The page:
24 January 2017

I am a Woman

It's hard to distinguish between what is morally right and what is cultural tradition sometimes.  I find this particularly true just now as I contemplate what it is to be a woman - both personally and collectively.  Mostly I look around me in this world of marching and pussy hats and Facebook posts about the sanctity of motherhood and see so many sides that feel in conflict with one another about what a woman is, or what a woman should be.  What I find so bizarre about all this is that I don't see the need for this conflict.  It feels like both sides are pulling on false opposites.

All the same, it has me thinking - what does being a woman actually look like and feel like for me?  This is in no way an attempt to universalize the female experience, but for me - being a woman looks and feels a bit like this:

1. It feels like pencil skirts and hot red lipstick.  I have a mad obsession with fashion from the 30s-60s.  I hate wearing heels most of the time (I teach.) but when I get the excuse, man I love the way I look.  I'm a short, not terribly curvy girl, so the chance to show off my calves (that I am oddly proud of) is awesome.  What the rest of my body lacks in curves my lips make up for in spades.  I love the way I look in red lipstick.  A lot.  (I have a Lady Mary streak, ok?!)

2. It feels like a battleground.  Against people who dismiss contrary emotion as PMS.  Against those who seek to define how I define myself.  Who, for example, assume I will quit my job to raise my family (that I don't currently and may never have.)  Who assume that when I get married, I will move wherever my husband's job takes him and take his last name (because the possibility choosing not to marry/choosing to marry but not take a new last name is unfathomable.)  Against those who take to the internet in vicious "mommy wars" and seek to define the "right" kind of mothering.  Against media attention on the right kind of woman and wrong kind of woman.  Against religious culture on the right kind of woman and wrong kind of woman.  Against governments made up primarily of men who want to make laws dictating how women can or can't control their choices, especially when it comes to their own body.  Against myself and my own doubts on where the line between feeling inspired about something and being an all out rebellious sinner begins and ends.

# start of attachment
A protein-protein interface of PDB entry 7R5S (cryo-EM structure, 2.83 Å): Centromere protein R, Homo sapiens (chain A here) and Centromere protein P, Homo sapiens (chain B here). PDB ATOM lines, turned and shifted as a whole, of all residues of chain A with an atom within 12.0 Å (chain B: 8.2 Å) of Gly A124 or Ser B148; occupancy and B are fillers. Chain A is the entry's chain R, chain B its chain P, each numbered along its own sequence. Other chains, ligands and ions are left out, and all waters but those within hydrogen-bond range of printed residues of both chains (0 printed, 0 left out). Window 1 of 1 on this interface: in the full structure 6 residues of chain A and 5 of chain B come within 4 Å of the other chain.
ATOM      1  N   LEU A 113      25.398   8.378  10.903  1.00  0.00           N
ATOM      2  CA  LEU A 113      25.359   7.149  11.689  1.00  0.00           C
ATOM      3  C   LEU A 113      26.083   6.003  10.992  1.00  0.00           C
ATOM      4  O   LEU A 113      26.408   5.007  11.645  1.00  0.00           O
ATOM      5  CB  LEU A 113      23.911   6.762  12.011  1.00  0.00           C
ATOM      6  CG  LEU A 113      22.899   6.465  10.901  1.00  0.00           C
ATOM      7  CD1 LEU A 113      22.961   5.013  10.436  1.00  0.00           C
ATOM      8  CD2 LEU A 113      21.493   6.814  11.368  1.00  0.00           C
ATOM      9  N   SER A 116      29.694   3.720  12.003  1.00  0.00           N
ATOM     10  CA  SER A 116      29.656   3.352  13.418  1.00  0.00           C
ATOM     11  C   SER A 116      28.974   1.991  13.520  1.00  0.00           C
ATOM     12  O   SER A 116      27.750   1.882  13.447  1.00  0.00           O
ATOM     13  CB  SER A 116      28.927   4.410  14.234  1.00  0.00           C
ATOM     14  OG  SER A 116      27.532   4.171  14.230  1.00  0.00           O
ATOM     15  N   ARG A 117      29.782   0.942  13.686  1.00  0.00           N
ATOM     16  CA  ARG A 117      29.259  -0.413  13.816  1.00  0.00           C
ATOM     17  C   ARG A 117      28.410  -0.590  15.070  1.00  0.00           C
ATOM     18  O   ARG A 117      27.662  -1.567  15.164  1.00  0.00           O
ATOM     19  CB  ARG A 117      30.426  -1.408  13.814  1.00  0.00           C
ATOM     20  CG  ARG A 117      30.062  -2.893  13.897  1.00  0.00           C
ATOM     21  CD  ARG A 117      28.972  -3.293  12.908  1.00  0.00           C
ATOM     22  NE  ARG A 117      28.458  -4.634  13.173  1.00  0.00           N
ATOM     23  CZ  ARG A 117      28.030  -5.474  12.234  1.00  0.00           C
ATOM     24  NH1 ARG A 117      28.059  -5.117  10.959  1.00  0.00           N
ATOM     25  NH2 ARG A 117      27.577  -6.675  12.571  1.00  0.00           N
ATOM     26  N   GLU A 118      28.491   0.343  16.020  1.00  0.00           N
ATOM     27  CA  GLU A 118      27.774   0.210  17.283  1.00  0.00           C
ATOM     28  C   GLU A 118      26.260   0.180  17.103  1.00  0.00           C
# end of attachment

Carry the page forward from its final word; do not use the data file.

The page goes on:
3. It feels like an adventure. I grew up surrounded by a myriad of amazing female role models.  I had wonderful real women (my mom, my grandmothers, my aunts, a host of amazing teachers).  I had fictional women and girls (Anne Shirley, the March sisters, Hermione Granger, Winnie Foster, Fern Arable, Heidi, Sara Crewe, Mary Lennox, Wendy Darling, Harriet Welsch) who were strong and creative and determined in a huge variety of ways.  For my creative mind growing up, everything felt possible if I had enough nerve.  I still feel that way.  I've never felt limited in possibility by virtue of my gender.